A ZAMBIAN actress has won the Best Female Performance Award at the Festival International du Film Pan Africain in Cannes, France.
Josephine Kachiza, 24 won the Dikalo Award for her lead role as Damyna in Damyna The Musical, the first African musical film to be produced in Zambia.
The film debuted during the 14th edition of the festival, which pays tribute to African-American Independent Cinema.
In a statement, Kachiza, a musician with the Zambian Army Orchestra, explained that the film was a team effort.
“…I love what I do and I am so determined to achieve positive and best results. I treasure relationships built on interests and good morals,” said Kachiza.
“The movie would not have been possible without the dedication of the whole cast and crew, led by Dr [Peter] Langmead, and musical director Joseph Muyunda. I would also like to especially thank co-star Mubita Ling’ope, who played Por Phiri.”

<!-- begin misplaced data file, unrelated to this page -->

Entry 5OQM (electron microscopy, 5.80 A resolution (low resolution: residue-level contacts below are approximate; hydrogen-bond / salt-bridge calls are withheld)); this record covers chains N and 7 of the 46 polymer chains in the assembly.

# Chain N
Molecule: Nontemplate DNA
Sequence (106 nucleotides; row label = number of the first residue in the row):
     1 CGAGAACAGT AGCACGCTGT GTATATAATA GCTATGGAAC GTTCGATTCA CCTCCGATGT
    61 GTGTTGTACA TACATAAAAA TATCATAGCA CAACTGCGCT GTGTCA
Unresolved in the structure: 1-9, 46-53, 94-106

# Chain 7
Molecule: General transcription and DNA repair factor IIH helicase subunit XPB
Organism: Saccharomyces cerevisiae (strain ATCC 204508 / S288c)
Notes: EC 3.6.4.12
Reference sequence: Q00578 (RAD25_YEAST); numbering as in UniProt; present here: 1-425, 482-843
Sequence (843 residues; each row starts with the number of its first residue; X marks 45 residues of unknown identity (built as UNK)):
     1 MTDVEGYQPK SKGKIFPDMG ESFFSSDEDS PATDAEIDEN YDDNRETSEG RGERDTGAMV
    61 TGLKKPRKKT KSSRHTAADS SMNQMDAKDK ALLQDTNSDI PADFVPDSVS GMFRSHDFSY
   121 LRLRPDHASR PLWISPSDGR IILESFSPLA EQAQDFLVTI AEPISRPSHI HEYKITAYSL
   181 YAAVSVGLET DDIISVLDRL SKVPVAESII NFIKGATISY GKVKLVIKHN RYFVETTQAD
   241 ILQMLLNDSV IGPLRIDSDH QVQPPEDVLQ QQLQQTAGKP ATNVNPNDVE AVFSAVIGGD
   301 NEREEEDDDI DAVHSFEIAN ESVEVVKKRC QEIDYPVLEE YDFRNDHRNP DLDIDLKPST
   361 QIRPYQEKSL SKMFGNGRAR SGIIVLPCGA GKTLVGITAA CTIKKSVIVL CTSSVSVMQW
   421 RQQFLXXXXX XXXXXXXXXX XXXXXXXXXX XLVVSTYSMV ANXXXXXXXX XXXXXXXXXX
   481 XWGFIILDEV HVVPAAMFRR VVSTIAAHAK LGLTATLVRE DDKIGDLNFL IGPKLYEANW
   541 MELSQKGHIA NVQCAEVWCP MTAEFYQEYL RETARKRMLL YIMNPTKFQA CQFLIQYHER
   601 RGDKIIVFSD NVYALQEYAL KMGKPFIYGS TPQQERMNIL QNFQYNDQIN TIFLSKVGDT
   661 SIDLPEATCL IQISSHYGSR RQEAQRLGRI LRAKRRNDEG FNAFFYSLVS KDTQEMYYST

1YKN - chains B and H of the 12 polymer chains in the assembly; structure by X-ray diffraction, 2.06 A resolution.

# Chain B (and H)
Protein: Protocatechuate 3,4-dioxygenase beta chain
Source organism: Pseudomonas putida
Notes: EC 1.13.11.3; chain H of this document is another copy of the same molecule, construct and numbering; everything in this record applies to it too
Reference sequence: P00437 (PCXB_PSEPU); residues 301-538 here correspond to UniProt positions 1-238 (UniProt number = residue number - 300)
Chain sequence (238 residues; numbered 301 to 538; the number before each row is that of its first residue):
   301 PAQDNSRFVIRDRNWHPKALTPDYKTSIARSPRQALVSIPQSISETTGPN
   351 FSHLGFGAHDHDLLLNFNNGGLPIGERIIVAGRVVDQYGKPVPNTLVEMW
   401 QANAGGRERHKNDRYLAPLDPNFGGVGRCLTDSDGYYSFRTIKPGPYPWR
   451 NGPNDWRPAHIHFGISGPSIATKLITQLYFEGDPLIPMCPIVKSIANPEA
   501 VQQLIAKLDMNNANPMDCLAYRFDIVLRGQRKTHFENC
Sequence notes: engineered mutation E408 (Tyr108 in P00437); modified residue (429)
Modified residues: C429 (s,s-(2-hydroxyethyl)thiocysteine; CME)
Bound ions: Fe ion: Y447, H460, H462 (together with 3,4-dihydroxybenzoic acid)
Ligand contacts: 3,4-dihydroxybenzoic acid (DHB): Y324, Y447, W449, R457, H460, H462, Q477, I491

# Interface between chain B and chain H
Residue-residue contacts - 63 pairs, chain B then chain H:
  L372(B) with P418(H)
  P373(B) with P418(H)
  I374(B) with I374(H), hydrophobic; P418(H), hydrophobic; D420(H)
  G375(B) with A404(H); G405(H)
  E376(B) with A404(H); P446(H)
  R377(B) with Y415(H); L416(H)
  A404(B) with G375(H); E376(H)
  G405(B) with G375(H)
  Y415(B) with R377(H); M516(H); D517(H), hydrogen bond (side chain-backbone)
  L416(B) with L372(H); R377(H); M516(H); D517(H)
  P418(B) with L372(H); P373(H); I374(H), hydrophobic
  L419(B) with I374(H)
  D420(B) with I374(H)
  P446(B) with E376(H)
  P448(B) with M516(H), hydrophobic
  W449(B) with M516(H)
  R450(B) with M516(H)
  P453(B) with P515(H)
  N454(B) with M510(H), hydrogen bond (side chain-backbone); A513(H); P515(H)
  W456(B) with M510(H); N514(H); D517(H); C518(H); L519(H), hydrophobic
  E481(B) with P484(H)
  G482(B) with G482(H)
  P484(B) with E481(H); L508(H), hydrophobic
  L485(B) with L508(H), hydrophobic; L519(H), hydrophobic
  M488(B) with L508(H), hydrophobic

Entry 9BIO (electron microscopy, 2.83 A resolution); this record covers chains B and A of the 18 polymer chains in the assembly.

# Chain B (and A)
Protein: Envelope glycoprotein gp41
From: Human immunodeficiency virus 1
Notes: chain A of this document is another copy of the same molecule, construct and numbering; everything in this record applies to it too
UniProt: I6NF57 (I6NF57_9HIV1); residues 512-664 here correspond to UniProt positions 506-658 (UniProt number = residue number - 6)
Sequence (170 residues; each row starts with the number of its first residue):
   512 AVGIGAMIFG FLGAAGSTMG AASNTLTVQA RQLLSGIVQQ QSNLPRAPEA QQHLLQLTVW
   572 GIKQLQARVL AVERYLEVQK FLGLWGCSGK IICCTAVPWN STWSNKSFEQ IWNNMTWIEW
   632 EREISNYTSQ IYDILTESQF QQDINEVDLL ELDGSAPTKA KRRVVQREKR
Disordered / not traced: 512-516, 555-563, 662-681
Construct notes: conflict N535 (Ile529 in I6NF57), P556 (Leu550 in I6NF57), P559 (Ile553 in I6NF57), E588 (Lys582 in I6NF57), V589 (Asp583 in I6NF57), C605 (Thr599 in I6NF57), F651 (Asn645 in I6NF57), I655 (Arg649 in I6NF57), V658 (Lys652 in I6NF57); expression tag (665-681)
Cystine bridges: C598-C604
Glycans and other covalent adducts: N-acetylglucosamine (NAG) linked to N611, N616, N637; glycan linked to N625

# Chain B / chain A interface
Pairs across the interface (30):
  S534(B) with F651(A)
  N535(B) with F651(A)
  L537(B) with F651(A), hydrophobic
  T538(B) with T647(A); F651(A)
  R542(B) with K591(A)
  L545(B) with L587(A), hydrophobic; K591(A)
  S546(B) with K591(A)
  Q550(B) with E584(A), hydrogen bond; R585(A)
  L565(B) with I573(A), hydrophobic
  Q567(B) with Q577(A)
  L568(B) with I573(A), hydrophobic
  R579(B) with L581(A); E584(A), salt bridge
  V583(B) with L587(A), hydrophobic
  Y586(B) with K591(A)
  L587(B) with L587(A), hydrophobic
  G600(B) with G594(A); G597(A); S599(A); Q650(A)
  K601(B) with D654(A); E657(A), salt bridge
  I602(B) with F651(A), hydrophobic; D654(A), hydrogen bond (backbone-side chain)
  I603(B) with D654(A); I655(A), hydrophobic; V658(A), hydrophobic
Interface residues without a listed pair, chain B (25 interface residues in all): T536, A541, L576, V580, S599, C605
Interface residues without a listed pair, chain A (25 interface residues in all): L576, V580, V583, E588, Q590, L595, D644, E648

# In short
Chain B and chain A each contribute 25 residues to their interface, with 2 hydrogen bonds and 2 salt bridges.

A delighted Dr Langmead described Kachiza as a talented actress, singer and performer.
“She lights up the screen when in front of a camera and has a natural talent combined with a professional approach to her work that makes it a privilege to work with her,” he said.
Shot on location in Zambia with a local cast and crew, Damyna the Musical is based on an operatic stage work written by Dr Langmead and which premiered at the Lusaka Playhouse in 2014.
The romantic drama weaves a story of family secrets and the spells of a witch doctor (Tom Chiponge) that conspire to confuse the life of an orphaned girl (Damyna) whose quest for love brings her traditional African village into conflict with the sophisticated world of international development agencies.
The film was supported by renowned BBC lighting cameraman Denis Borrow as director of photography and Kalenga Mwansa as editor.
Festival organisers say all the films which have gained Dikalo Awards have gone on to receive international recognition.
“Damyna the Musical captures the essence of African society, both rural and urban, and we believe that this film will also capture the hearts of the African diaspora worldwide,” said Dr Langmead.